An unproductive premise
I know of a woman who wanted to take up gymnastics at the age of 26, but the instructor she consulted told her she was too old. She gave up because the instructor convinced her it would be a waste of time since the typical professional gymnast begins training in their early pre-teens and peaks by the time they’re 26.
At the heart of this instructor’s advice was an oft-repeated but rarely questioned assumption:In order for a creative interest to be justifiably pursued, one must have a reasonable expectation that they will be able to perform well and/or translate their passion into an income generating profession.
Here’s my two cents:
That advice is 100% rubbish! There is simply no rational basis for accepting that assumption as true. It completely flies in the face of the very thing which makes us human; the capacity to become vehicles of expression for divine imagination through our willingness to engage life playfully.
An interest doesn’t need to be able to pay your bills in order for it to be meaningful.
There is no reason for anyone to delay or deny themselves the opportunity to explore a passion simply because they don’t have an idea for how to turn that passion into a job, an award, or 15 minutes of fame.
In fact, people who actually do end up turning their passions into professions are usually the ones who had the courage to simply fool around with an activity that captured their sense of wonder without any indication of a forthcoming reward.
We’re so afraid of wasting our time on our “silly” interests, that we fail to do the very things that are designed to show us how interesting and creative we truly are.
One of the most practical things we can do is nurture those aspects of ourselves which don’t derive their value from practical concerns.
We had it right when we were children
Jesus once said “unless you change and become like little children, you will never enter the kingdom of heaven.”
The kingdom of heaven isn’t just about living forever in paradise when we die. The kingdom of heaven is about experiencing an eternal quality of life while we’re still breathing here on Earth. It is a mode of being in which we experience ourselves as conduits of creative energy flowing through us from a higher state.
But we must be like children if we wish to enter this state.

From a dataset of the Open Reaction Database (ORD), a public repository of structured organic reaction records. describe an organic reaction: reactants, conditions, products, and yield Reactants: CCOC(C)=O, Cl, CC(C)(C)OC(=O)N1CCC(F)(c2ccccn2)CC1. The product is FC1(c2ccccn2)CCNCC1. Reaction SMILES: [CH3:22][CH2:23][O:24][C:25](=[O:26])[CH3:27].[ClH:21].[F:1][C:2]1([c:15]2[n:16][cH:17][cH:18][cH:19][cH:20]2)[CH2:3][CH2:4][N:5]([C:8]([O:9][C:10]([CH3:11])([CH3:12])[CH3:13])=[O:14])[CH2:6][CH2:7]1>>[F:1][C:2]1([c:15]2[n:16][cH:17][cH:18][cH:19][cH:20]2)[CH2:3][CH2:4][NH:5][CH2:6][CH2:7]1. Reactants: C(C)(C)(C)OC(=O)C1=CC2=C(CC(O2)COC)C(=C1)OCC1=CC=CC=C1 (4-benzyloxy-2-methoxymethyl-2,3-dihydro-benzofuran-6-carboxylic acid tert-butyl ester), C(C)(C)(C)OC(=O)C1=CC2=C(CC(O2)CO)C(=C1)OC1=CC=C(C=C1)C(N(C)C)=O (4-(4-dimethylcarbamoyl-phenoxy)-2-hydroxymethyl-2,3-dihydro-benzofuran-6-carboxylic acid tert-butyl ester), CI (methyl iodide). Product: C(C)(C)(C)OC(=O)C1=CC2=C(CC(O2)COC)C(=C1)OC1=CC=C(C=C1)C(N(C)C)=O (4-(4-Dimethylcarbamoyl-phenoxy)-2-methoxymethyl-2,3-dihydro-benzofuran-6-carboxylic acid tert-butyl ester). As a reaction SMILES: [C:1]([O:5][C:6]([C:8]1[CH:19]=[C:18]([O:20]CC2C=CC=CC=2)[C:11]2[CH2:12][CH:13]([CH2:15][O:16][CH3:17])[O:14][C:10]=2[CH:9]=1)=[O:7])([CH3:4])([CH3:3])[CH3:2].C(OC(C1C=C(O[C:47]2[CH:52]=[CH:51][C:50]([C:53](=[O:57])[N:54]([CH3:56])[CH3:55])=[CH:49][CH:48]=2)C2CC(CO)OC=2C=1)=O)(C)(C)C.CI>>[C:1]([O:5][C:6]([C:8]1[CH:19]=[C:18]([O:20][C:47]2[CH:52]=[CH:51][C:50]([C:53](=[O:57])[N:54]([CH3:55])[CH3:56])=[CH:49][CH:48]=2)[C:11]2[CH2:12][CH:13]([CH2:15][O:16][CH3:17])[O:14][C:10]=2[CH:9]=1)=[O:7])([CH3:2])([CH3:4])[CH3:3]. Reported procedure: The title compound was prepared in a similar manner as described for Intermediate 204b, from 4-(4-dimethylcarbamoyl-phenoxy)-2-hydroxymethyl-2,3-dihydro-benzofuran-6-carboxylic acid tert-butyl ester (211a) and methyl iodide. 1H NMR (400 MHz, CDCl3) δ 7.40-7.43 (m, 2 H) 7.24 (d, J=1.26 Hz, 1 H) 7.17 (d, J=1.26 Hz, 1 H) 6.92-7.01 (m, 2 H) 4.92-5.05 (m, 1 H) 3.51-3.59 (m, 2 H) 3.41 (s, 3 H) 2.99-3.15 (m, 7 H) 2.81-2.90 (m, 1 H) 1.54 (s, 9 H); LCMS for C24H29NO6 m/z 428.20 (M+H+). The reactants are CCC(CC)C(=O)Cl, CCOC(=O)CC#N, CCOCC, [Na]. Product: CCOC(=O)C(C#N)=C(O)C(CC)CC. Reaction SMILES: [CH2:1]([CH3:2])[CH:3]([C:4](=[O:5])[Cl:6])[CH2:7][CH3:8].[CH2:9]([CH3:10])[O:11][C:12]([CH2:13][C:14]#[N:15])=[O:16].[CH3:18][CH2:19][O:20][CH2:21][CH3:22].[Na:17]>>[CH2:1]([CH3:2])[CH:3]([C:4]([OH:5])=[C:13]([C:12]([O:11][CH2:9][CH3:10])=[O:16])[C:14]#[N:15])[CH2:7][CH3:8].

Of all the things which seem to frighten children, the one they never cower away from is the invitation to play. Children are willing to use their imaginations without concern for the lack of practicality characterizing their games.
By the time the average child is a teenager, however, it becomes a matter of course to prepare himself beforehand with carefully laid out reasons for why every decision he makes is logical, practical, or at least cool. In a world where so many people feel the need to justify themselves constantly, it is easy to see how so many adults gradually become alienated from their child-like sense of wonder.
The productivity of play
Play takes us into a space where our reasons and justifications simply don’t matter. It has no respect or regard for our compulsive need to impress one another. It forces us to own up to our hearts by doing something simply because we find it thrilling to do. Play activates our faith by requiring us to step in a direction that carries no guarantees.
When we play, we’re able to unearth our soul’s treasures and discover portions of ourselves that are never called upon by our professional lives and daily routines.
All productivity begins with the willingness to be “unproductive”. In order for one to succeed, he must be sufficiently inspired to act. In order for one to be sufficiently inspired to act, he must be fueled by a vision which energizes him. In order to have an energizing vision, he must first take the time to playfully imagine.
Work hard, but play harder. Your productivity depends on it.